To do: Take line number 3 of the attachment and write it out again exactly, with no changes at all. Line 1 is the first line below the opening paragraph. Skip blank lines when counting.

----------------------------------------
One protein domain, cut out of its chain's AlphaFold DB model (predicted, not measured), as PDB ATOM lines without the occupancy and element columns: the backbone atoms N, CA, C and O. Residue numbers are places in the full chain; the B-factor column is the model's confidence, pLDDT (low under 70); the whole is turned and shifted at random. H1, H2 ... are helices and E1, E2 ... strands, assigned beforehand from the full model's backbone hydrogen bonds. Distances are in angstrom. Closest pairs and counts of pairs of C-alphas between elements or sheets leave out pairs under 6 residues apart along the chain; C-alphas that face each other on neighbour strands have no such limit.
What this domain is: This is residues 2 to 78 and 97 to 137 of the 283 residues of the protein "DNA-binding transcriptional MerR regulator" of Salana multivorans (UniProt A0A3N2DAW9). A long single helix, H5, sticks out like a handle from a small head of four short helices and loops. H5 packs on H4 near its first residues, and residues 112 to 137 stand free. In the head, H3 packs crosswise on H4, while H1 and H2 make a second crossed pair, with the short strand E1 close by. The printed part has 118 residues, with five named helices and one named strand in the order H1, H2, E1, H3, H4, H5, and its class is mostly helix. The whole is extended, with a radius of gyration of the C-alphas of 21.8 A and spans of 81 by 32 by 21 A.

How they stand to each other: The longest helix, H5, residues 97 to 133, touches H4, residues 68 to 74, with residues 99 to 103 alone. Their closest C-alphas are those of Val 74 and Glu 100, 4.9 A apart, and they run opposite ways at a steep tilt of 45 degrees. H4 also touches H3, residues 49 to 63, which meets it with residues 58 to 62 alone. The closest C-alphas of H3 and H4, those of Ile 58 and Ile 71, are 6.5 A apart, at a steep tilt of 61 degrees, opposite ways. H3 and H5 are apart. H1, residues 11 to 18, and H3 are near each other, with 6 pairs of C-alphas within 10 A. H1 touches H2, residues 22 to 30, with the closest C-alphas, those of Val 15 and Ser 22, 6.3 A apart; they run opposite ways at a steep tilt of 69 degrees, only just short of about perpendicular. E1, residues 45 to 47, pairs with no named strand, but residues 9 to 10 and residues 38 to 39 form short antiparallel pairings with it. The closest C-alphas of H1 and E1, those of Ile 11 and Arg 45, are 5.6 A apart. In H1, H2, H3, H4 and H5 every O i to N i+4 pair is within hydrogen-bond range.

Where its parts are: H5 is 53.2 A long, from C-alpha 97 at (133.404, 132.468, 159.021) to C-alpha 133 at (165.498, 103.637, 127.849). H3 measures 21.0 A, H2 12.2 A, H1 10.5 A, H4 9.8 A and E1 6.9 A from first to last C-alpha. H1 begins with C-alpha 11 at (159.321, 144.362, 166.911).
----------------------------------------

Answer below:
Where its parts are: H5 is 53.2 A long, from C-alpha 97 at (133.404, 132.468, 159.021) to C-alpha 133 at (165.498, 103.637, 127.849). H3 measures 21.0 A, H2 12.2 A, H1 10.5 A, H4 9.8 A and E1 6.9 A from first to last C-alpha. H1 begins with C-alpha 11 at (159.321, 144.362, 166.911).